Chilton Medical Center - ATLANTIC HEALTH SYSTEM
Decrease (-) Restore Default Increase (+)  font size
PrintEmail
Search Health Information   

Fungal arthritis

Definition:

Fungal arthritis is infection of a joint by a fungus.



Alternative Names:

Mycotic arthritis



Causes, incidence, and risk factors:

Fungal arthritis, also called mycotic arthritis, is a rare condition. It can be caused by any of the invasive types of fungi. These organisms may affect bone or joint tissue. One or more joints may be affected, most often the large, weight-bearing joints, especially the knees.

Conditions that can cause fungal arthritis include:

The infection sometimes occurs as a result of an infection in another organ such as the lungs, and tends to get worse very slowly. The large joints are most often affected. People with weakened immune systems who travel or live in endemic areas are more susceptible to most causes of fungal arthritis.



Signs and tests:

Treatment:

The goal of treatment is to cure the infection using antifungal drugs. The most commonly used antifungal drugs are amphotericin B or medications in the azole family (fluconazole, ketoconazole, or itraconazole).

Chronic or advanced bone or joint infection may require surgery (debridement) to remove the infected tissue.



Support Groups:



Expectations (prognosis):

What happens depends on the underlying cause of the infection and the patient's overall health. A weakened immune system, cancer, and certain medications can affect the outcome.



Complications:

Joint damage can occur if the infection is not treated promptly.



Calling your health care provider:

Call for an appointment with your health care provider if you have any symptoms of fungal arthritis.



Prevention:

Thorough treatment of fungal infections elsewhere in the body may help prevent fungal arthritis.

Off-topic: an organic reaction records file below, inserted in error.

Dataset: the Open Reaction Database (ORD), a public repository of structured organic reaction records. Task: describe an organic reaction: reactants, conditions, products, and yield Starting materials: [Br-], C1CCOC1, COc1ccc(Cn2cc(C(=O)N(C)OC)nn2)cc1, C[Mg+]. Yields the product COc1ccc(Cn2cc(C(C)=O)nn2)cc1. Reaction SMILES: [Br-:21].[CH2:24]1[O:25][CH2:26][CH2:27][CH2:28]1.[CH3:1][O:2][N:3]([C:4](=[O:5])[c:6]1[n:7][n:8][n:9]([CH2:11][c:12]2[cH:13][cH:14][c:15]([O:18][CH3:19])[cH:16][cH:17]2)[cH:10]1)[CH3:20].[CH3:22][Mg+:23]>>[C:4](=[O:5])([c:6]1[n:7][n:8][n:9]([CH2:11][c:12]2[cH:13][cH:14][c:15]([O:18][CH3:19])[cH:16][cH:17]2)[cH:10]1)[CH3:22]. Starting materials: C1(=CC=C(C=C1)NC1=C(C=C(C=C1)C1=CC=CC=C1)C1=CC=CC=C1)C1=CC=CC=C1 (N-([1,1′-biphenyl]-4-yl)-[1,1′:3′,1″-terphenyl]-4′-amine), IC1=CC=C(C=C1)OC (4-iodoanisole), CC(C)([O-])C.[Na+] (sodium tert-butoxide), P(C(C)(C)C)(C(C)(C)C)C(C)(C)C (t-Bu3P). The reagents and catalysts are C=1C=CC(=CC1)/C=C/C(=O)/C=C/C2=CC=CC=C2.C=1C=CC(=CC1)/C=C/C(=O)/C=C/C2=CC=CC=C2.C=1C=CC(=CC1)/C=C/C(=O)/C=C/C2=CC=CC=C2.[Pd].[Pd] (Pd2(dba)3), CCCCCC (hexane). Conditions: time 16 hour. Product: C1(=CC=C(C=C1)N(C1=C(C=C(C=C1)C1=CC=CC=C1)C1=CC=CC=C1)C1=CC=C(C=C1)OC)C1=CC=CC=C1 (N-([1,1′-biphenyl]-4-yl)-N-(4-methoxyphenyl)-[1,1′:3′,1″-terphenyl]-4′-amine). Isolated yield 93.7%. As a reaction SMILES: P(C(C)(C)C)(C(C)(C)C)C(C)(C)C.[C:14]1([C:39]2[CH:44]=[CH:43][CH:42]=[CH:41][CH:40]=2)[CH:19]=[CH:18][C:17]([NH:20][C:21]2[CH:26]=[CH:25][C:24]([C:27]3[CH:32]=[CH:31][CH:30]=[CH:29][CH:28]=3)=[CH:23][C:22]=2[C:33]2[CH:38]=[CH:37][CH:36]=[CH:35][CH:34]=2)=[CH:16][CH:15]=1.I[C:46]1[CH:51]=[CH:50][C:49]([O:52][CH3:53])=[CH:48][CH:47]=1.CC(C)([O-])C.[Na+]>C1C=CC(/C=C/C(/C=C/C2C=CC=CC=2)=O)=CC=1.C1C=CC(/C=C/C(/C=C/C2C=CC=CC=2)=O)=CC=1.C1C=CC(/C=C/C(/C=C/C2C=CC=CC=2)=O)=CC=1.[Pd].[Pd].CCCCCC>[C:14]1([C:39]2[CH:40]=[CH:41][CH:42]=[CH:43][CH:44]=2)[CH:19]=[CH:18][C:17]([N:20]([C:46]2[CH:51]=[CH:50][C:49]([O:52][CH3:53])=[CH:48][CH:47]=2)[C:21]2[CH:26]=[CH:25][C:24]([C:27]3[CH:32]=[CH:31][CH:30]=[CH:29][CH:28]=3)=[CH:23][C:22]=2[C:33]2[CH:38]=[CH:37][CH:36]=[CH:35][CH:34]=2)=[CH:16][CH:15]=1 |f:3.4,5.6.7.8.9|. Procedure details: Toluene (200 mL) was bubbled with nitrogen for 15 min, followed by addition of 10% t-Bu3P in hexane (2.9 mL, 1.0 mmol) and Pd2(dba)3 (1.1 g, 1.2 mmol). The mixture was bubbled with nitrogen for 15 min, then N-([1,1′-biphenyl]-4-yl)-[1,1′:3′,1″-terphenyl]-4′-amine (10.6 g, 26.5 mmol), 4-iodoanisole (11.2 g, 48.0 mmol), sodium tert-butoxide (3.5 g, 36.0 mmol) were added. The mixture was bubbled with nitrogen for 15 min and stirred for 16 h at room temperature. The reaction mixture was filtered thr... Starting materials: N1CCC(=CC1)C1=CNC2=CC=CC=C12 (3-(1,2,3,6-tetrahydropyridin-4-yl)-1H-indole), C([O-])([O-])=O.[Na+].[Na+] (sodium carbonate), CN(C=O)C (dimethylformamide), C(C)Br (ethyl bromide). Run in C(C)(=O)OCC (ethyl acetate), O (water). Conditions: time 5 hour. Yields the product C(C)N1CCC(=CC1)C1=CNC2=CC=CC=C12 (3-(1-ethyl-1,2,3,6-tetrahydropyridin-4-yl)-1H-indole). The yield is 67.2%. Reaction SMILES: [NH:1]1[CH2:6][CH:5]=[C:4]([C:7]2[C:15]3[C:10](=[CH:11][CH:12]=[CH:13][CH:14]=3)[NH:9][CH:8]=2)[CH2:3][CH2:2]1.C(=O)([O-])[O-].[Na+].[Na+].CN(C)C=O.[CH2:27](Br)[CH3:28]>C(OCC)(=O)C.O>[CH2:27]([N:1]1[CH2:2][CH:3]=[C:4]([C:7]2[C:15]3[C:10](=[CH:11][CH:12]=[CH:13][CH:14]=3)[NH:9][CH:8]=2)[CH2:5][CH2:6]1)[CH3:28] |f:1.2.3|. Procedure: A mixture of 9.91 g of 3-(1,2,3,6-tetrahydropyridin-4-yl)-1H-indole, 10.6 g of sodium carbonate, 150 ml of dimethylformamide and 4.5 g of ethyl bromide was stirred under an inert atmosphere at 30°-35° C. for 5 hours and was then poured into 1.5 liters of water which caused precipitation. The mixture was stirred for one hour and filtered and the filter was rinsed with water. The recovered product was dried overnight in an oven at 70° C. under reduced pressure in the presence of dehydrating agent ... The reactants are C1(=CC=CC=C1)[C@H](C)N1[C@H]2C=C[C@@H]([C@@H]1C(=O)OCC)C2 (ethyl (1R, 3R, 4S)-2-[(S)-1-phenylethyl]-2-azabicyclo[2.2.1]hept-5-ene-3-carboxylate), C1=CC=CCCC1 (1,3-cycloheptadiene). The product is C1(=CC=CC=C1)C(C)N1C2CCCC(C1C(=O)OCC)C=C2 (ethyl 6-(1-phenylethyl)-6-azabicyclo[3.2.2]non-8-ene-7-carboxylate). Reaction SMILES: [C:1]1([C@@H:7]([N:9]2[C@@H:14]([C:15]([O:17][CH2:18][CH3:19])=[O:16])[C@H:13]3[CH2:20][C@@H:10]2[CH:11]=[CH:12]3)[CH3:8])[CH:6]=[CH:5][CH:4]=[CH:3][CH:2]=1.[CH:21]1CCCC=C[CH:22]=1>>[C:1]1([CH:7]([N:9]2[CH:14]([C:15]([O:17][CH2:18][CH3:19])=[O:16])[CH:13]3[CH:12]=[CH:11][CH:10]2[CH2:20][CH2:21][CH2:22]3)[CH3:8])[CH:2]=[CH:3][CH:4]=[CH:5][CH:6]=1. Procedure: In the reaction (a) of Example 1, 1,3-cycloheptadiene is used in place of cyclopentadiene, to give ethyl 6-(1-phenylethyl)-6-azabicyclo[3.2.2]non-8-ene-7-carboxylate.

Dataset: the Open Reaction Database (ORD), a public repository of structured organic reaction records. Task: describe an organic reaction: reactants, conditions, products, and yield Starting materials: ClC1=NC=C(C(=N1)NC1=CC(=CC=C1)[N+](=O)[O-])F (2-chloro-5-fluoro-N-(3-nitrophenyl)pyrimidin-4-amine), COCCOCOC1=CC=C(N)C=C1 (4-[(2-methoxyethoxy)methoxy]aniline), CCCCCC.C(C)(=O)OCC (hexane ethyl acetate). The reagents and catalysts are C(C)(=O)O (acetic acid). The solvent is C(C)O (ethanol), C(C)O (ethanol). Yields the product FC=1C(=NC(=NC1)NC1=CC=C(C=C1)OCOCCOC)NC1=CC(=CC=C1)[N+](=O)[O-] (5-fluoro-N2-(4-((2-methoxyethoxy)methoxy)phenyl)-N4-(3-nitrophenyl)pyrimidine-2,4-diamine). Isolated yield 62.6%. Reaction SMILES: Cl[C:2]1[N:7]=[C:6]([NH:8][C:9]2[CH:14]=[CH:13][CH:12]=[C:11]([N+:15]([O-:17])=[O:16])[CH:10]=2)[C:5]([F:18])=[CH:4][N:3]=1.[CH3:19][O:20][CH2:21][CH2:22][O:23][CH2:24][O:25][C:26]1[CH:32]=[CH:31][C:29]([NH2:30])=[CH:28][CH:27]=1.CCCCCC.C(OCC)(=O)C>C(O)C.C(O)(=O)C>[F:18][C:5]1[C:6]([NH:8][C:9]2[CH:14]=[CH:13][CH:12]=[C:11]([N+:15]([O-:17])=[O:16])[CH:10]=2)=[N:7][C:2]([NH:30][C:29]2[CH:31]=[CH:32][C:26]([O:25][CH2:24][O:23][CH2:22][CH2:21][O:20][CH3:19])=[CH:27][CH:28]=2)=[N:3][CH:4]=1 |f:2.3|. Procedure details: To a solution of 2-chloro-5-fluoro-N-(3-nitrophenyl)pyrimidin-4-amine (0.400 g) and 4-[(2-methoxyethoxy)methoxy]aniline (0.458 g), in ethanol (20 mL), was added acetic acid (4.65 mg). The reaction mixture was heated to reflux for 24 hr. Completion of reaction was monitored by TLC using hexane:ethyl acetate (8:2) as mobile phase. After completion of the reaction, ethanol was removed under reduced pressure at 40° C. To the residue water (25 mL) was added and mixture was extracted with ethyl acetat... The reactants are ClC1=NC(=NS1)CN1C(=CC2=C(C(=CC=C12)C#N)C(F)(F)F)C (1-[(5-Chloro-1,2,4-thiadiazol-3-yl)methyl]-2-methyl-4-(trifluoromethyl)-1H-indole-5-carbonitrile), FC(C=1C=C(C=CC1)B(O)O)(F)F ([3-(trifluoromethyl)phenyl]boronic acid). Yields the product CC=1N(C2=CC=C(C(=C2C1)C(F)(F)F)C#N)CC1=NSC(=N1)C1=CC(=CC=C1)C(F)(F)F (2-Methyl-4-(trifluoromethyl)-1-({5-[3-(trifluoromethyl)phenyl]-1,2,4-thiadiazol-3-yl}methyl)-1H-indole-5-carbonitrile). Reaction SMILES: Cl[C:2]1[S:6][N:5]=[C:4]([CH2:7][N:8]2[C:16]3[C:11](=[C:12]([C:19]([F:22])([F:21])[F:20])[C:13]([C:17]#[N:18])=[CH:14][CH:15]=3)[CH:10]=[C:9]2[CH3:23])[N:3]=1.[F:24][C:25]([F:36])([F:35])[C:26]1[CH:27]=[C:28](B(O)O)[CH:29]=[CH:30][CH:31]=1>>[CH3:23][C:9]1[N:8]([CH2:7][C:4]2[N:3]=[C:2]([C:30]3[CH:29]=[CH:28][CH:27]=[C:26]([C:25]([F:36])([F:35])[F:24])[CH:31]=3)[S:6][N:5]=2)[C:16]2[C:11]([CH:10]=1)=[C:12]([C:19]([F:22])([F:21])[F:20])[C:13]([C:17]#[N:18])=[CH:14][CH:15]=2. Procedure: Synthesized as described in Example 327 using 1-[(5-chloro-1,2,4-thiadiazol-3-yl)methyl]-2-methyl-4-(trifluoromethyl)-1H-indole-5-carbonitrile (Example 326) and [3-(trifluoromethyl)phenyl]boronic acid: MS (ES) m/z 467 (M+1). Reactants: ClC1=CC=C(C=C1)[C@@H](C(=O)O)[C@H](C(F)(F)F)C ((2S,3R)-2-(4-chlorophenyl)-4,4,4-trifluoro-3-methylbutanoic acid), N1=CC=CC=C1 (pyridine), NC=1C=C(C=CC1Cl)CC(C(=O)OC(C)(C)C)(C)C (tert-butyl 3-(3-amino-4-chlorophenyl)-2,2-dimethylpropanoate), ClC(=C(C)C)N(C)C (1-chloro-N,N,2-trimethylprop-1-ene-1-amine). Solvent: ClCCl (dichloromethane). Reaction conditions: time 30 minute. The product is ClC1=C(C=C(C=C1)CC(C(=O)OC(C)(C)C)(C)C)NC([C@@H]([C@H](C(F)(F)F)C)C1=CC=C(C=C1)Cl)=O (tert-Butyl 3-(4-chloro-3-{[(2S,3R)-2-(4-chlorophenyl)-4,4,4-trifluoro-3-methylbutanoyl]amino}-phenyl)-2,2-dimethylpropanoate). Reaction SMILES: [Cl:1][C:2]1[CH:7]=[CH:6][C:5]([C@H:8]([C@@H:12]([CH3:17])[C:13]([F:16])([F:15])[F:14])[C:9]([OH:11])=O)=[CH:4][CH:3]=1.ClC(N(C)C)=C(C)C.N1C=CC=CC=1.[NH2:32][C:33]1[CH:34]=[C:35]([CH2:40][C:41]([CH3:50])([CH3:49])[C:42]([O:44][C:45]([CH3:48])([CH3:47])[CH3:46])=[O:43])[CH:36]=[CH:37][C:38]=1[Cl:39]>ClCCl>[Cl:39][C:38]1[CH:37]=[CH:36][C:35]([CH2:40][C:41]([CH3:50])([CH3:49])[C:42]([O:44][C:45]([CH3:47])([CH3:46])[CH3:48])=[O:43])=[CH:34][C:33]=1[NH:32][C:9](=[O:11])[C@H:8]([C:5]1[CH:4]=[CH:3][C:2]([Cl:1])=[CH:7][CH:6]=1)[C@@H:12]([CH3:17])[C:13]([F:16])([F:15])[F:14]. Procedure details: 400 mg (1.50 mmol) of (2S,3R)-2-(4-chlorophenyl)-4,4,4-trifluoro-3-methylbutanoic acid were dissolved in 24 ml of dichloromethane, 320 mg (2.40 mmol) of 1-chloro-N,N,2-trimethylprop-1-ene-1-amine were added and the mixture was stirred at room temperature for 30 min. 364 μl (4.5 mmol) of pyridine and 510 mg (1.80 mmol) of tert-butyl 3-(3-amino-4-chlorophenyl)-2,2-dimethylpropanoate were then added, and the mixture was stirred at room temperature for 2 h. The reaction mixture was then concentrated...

References:

Espinoza LR. Infections of bursae, joints, and bones. In: Goldman L, Ausiello D, eds. Cecil Medicine. 23rd ed. Philadelphia, Pa: Saunders Elsevier; 2007: chap 293.

Ohl CA. Infectious arthritis of native joints. In: Mandell GL, Bennett JE, Dolin R, eds. Principles and Practice of Infectious Diseases. 7th ed. Philadelphia, Pa: Churchill Livingstone Elsevier; 2009: chap 102.




Review Date: 12/6/2011
Reviewed By: David C. Dugdale, III, MD, Professor of Medicine, Division of General Medicine, Department of Medicine, University of Washington School of Medicine; Jatin M. Vyas, MD, PhD, Assistant Professor in Medicine, Harvard Medical School, Assistant in Medicine, Division of Infectious Disease, Department of Medicine, Massachusetts General Hospital. Also reviewed by David Zieve, MD, MHA, Medical Director, A.D.A.M., Inc.

The information provided herein should not be used during any medical emergency or for the diagnosis or treatment of any medical condition. A licensed medical professional should be consulted for diagnosis and treatment of any and all medical conditions. Call 911 for all medical emergencies. Links to other sites are provided for information only -- they do not constitute endorsements of those other sites. © 1997- A.D.A.M., Inc. Any duplication or distribution of the information contained herein is strictly prohibited.
adam.com


Morristown Medical Center
100 Madison Avenue
Morristown, NJ 07960
973-971-5000

Overlook Medical Center
99 Beauvoir Avenue
Summit, NJ 07901
908-522-2000

Newton Medical Center
175 High Street
Newton, NJ 07860
973-383-2121

Chilton Medical Center
97 West Parkway
Pompton Plains, NJ 07444
973-831-5000

Goryeb Children's Hospital
100 Madison Avenue
Morristown, NJ 07960
973-971-5000

© 2014 Chilton Medical Center, 97 West Parkway, Pompton Plains, New Jersey 1-973-831-5000